The glue in the relationship between Kurds and Israelis is the principle, “My enemy’s enemy is my friend.” Of course, the enemies in this case are the Baghdad government and the ISIS Caliphate. The ties between the two peoples in modern history preceded the tyranny of Saddam Hussein, but were strong around the time of the Kurdish rebellion in 1961. Kurdish activist Ismet Sherif Vanly met in 1964 with Israeli leaders, including Prime Minister Levi Eshkol and Shimon Peres. In response, Israel set up a permanent representative to Iraqi Kurdistan. While the details of the relationship between the Israelis and the Kurds were kept mostly secret, Israel provided humanitarian aid for Kurds, as well as arms and ammunition and military training. In 1975, after the Algiers agreement between Iran and Iraq, the Kurdish rebellion was repressed, and relations between Israel and the Kurds appeared to subside, but continued a few years later. More recently, an article appeared in Yediot Aharanot about Israel’s training the Kurdish military forces. According to one source, a company owned by former head of the Mossad Danny Yatom and by renowned spook Shlomi Michaels consulted the Kurdish government, and there have been shipments of military supplies from Israel to Northern Iraq.
In 2012, Le Figaro reported that the Mossad was recruiting Iranian exiles in Kurdistan to train them, as a strategy to sabotage Iran’s nuclear development. The story came from an anonymous source in Baghdad. In 2006, the BBC’s Newsnight reported there was evidence that the Israelis were providing military training to members of a Kurdish militia. Israeli security experts denied the report, insisting that such training could not take place without the knowledge of the Kurdish authorities. In 2010, Lebanon arrested three Kurds on the charge of working with Israeli intelligence. The three belonged to the Kurdistan Workers Party, a group fighting for an independent Kurdish state.
Eliezer Tsafrir is a former Mossad operative who has fond memories of leading covert Israeli operations in Kurdistan in 1975, when the rebellion of Mustafa Barzani was being crushed by Saddam Hussein. In his memoir, “Ani Kurdi,” or “I am a Kurd,” Tsafrir recalls the “proud, fierce and warm mountain people.” He told Tablet, “It was a love story. Under the Barzanis, Jews in Kurdistan did not suffer. On the contrary, they were friends. Ties with Israel ran deep and began when Mustafa Barzani sent emissaries to Israel through Europe and told us Kurds, like Jews, were ignored by everybody and needed help.” Tsafrir ran training corps for Kurdish soldiers. With the treaty between Iran and Iraq, the Kurdish rebels had to make a run for it. “We were in a big hurry to burn papers,” said Tsafrir. “I had to get out of here before the Iraqi army turned me into a kebab.” Tsafrir expressed enthusiasm about the possibility of an independent Kurdistan and said, “I want to be Israel’s first Consul General in Erbil.”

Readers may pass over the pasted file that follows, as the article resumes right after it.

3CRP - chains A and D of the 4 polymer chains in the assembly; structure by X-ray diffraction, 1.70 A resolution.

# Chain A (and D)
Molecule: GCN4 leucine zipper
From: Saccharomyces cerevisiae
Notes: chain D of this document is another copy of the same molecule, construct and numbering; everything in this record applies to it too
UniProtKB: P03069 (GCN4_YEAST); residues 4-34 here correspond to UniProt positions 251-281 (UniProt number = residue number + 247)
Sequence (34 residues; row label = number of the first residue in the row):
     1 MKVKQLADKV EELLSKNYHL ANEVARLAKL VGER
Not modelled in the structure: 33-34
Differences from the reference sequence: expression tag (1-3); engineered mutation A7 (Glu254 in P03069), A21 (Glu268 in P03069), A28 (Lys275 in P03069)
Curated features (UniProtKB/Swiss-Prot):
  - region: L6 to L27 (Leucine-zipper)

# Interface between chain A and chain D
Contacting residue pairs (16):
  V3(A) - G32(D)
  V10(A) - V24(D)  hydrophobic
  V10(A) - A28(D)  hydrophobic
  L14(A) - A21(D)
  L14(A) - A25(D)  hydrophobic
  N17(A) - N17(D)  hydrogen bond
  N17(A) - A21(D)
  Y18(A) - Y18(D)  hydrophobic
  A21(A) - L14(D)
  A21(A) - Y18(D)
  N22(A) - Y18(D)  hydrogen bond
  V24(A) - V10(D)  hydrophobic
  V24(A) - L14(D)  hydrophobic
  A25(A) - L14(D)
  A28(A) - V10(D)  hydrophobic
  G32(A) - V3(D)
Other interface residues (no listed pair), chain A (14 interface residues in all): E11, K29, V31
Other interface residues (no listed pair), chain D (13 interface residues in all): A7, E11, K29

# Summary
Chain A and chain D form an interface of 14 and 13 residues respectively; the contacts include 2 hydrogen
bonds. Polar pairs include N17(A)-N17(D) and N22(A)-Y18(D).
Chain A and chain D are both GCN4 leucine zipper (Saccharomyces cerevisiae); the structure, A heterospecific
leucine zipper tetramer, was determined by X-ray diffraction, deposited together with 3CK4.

The Kurds might have been a step closer to realizing their dream of independence if the plan of then Chairman of the Senate Foreign Relations Committee, Joe Biden, had been implemented. In 2006, Senator Biden wrote an Op-Ed for the New York Times titled “Unity through Autonomy in Iraq.” he introduced the article with an analogy to the Bosnian war treaty ten years earlier. The Dayton Accords divided the region into a Serbian, Croatian and Muslim territory, each with separate armies. The armies were not necessary, because the peace treaty was a success. Biden criticized the Bush administration’s “profound strategic misjudgments” in hanlding Iraq and said the country should have a loose central government with separate territories for Kurds, Sunnis and Shiite Muslims. Biden concluded, “It is clear that President Bush does not have a strategy for victory in Iraq. Rather, he hopes to prevent defeat and pass the problem along to his successor. Meanwhile, the frustration of America is mounting so fast that Congress might end up mandating a rapid pullout even at the risk of precipitating chaos and civil war that becomes a regional war.” Countering criticism that dividing Iraq into three areas might increase sectarianism and lead to further violence, then Senator Biden responded that forcing a strong central government would have a worse effect.